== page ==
The above preview is unformatted text

This student written piece of work is one of many that can be found in our AS and A Level History of the USA, 1840-1968 section.

Found what you're looking for?

  • Start learning 29% faster today
  • 150,000+ documents available
  • Just £6.99 a month

Not the one? Search for your essay title...
  • Join over 1.2 million students every month
  • Accelerate your learning by 29%
  • Unlimited access from just £6.99 per month

See related essaysSee related essays

Related AS and A Level History of the USA, 1840-1968 essays

  1. Peer reviewed

    To what extent were Malcolm X and the subsequent Black Power Movement the 'Evil ...

    4 star(s)

    already been achieved such as desegregation in schools and public transport in much of the South. The leadership of King was not for everybody. Malcolm X described King as an 'Uncle Tom'18; playing into the hands of the white man by only accepting limited gains in order to gain the

  2. Discuss the influences on Malcolm X and how they helped form his ideology in ...

    It is therefore clear from Malcolm X's life that most of his leadership qualities were borne out from his association with the Nation of Islam. The influences on the views of Malcolm X from the period 1949 up until 1963 were purely in line with the Nation of Islam.

  1. Short term impact of Malcolm X

    Many radical SNCC members stated that "Malcolm, more than any single personality was able to articulate the aspirations, bitterness, and frustration of the Negro people"18. Manning Marable argues that "it is difficult for historians to capture the vibrant essence of Malcolm X, his earthly and human character, his position as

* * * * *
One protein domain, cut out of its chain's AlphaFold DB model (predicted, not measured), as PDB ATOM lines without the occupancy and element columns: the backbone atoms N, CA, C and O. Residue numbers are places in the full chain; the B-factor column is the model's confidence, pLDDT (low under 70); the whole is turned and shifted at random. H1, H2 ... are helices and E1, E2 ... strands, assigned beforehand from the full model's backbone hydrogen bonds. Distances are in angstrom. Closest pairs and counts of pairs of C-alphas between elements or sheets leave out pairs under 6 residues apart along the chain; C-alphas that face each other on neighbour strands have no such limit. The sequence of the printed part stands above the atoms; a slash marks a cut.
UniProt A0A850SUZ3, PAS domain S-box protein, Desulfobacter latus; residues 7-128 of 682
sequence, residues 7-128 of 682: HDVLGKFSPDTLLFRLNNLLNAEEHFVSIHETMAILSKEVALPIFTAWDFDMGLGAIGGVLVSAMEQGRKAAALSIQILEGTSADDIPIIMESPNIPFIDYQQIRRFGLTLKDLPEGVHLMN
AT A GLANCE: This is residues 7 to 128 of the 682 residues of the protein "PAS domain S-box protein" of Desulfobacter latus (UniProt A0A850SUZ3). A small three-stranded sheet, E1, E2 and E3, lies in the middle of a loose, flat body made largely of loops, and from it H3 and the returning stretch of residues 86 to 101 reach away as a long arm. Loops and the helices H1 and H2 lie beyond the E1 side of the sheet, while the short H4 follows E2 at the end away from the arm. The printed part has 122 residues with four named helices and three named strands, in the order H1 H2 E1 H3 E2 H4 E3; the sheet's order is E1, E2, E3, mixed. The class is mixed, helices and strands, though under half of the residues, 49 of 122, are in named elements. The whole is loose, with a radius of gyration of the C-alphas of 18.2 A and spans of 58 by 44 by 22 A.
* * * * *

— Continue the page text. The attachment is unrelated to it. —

2. How Successful Was Martin Luther Kings Campaign For Civil Rights Between 1955-68?

    Yet again these scenes of vicious violence shown by the media only furthered the deep sympathy of the white community to the plight of the black Americans. Although not all of Martin Luther King?s endeavours were to be so successful, in 1961 King marched on Albany predicting that local sheriff Laurie Pritchett would retaliate with violence against the protestors.

  1. How did the aims and methods of Martin Luther King and Malcolm X differ?

    Malcolm was in favour of Black Power and pride in one?s race which can be observed in his speech in 1962 in Los Angeles, where he asked his black audience ?Who taught you to hate yourselves?? His activity came down to speeches and sermons on Black Pride and fighting for their rights.

  2. How far were the forces opposed to civil rights responsible for the failure of ...

    Some of the opposition came from state governments in the North, for example when King tried to tackle the problem of segregation in housing in Chicago, he was met by strong opposition from not only the residents, but mayor Richard Daley as well.

  1. Assess the view that the Supreme Court was the most important branch of the ...

    As a result, by the end of the 1960s only 4 out of the 13 Southern states had less than 50% of African Americans registered for the vote. This was significant when considering that during the first half of the period; very few blacks were even allowed to vote in the South.

  2. Civil Rights Revision Cards 1945-68

    1. Attorney General (head of justice dept in fed.gov) Robert Kennedy enforced the supreme court rulings on desegregated interstate travel (demonstrates importance of federal intervention) However, 1. Nothing new? Eg - Tactic first used in 1947 (but not successful then)

  • Over 160,000 pieces
    of student written work
  • Annotated by
    experienced teachers
  • Ideas and feedback to
    improve your own work